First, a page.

On 02/27/2011 01:14 AM, Claus v. Wolfhausen wrote:
This is the official statement from the maintainers of the
about this section of your RFC - Draft:
2.2.5. Conflict of Interest
Some DNSBLs used for blocking/negative reputation have had a practise
of requiring fees or donations to charities from the listee for
It is generally considered entirely appropriate for a DNSBL to charge
for access to it by its users - the definition of a commercial DNSBL.
However, the practise of requiring a listee to pay for delisting from
a negative connotation DNSBL steers perilously close to notions of
extortion, blackmail or a "protection racket". Even if such
accusations are entirely unjustified the practise causes uproar and
damage to the DNSBLs reputation, if not the entire DNSBL mechanism as
a whole. Colloquially, "it smells bad".
Therefore, negative-connotation DNSBLs MUST not charge fees or
require donations for delisting or "faster handling", and it is
RECOMMENDED that such DNSBLs that do charge fees or require donations
not be used.
We recommend that you remove the complete last sentence, because it reflects
only your personal opinion, how a DNSBL should be operated.
Charging to remove a negative reputation is also more or less equiv to
charging to add a positive reputation (such as a commercial whitelist or
vouching service). Both have merits, both sometimes smell bad or leave
a bad taste, both are sometimes *incorrectly* termed as "extortion" or
similar. -1 * -1 == +1 * +1 its the identical adjustment, merely
If one expression of this type of adjustment is discouraged (ie pay to
delist) so should the equivalent expressions (paid whitelistings,
vouching services, accreditations etc) be discouraged.
That said, it is a business policy decision more than a technical policy
decision, and it does not make sense to recommend one way or the other.
Since you claim the document would be intended to provide guidance to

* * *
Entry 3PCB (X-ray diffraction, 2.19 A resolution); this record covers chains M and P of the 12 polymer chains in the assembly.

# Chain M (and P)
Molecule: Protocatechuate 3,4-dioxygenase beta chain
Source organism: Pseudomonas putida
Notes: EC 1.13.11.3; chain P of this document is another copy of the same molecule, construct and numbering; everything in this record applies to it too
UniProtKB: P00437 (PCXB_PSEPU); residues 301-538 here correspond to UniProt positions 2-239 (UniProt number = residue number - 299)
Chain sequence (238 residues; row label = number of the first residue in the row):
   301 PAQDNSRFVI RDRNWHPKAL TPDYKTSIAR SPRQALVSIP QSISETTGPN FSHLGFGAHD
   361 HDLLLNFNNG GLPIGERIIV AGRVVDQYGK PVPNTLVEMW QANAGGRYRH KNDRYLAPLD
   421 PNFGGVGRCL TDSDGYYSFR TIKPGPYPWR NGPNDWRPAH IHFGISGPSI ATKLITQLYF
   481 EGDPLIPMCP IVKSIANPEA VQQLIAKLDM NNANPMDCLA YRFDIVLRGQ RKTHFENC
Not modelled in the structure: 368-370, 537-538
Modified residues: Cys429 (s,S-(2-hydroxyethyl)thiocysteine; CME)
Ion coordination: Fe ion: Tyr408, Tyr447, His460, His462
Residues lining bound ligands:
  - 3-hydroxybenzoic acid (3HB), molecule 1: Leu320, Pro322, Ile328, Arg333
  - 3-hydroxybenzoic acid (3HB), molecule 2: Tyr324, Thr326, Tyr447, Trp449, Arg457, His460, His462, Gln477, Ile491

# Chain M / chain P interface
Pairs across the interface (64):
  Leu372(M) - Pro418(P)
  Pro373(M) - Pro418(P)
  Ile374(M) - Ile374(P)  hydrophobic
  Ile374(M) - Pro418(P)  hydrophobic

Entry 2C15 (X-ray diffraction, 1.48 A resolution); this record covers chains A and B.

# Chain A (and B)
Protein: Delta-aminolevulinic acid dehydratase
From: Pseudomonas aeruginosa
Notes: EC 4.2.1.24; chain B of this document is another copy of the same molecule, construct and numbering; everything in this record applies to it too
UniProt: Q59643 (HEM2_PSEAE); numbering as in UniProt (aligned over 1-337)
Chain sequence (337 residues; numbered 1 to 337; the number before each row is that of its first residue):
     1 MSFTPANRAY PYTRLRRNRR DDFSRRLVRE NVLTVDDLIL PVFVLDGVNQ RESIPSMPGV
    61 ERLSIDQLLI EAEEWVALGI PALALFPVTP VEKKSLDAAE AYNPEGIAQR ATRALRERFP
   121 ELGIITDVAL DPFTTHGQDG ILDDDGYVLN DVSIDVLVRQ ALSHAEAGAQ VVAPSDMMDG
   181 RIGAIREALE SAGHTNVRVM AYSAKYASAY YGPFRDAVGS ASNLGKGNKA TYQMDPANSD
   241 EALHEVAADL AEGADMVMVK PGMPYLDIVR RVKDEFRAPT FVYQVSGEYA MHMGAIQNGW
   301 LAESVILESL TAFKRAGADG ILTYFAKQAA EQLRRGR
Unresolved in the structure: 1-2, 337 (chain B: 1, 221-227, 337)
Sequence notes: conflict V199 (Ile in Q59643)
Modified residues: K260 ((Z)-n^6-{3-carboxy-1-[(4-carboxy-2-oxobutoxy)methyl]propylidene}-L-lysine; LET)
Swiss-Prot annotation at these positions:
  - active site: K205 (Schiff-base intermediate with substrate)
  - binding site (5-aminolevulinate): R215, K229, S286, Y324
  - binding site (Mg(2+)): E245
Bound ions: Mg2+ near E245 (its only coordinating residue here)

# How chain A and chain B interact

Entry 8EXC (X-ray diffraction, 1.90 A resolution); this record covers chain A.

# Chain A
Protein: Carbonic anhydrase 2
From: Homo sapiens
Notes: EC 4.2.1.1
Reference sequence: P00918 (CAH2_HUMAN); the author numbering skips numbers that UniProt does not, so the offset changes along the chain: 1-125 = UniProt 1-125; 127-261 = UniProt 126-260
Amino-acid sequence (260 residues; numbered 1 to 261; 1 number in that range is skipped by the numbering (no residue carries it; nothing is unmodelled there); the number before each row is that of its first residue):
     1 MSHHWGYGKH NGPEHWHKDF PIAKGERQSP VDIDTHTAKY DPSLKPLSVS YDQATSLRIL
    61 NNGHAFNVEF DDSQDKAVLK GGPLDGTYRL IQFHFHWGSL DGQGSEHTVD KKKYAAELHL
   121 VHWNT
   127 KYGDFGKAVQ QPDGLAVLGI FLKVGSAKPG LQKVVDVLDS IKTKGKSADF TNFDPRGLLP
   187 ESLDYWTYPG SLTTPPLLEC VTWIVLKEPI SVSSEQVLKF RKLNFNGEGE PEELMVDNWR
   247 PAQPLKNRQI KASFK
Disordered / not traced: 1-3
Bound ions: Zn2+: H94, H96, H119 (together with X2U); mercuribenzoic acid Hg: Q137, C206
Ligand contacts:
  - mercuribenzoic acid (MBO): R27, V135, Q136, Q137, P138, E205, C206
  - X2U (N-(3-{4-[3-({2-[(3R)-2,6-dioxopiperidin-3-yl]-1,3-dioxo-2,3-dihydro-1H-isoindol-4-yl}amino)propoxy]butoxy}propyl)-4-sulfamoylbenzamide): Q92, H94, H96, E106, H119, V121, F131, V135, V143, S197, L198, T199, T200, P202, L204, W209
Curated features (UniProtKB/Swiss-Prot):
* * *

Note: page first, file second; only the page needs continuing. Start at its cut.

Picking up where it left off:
DNSBL operators so that they may be able to identify what features users
would be interested in seeing as a part of a high-quality, well-managed
it is not your business to tell the operators they "MUST NOT" charge
delisting or "faster handling" fees.
I would tend to agree with you on this. Particularly, this usage seems
to go against RFC 2119 (section 6) which in relation to key words such
as MUST, MUST NOT, etc, states:
|> 6. Guidance in the use of these Imperatives
|> Imperatives of the type defined in this memo must be used with care
|> and sparingly. In particular, they MUST only be used where it is
|> actually required for interoperation or to limit behavior which has
|> potential for causing harm (e.g., limiting retransmisssions) For
|> example, they must not be used to try to impose a particular method
|> on implementors where the method is not required for
Charging for listing/delisting is not an interoperability issue per se,
and "it smells bad" is on not the same type of harm as retransmissions
OTOH, the draft does not source BCP 14 / RFC 2119, so perhaps changing
the "MUST" to lowercase "must" or even a lowercase "should" for the sake
of clarity would be an equally good option.
The recommendation that such DNSBLs which are charging for removals
should not be used is a personal opinion and as such it has also no place
in a guidance which is addressed to DNSBL operators.
Under the heading of conflict of interest it does make sense to at least
recommend disclosure of such policies, if in place.
Any opportunity for the subject of reputation data to alter that
reputation data by means of payment, could pose a conflict of interest,
and is therefore something of which a DNSxL's users or potential users
should be aware. As long as users of a DNSxL are fully informed of the
potential conflict of interest, they can make informed decisions as to
the trustworthiness and usefulness (or lack thereof) of the data provided.
Joe Sniderman <joseph(_dot_)sniderman(_at_)thoroquel(_dot_)org>
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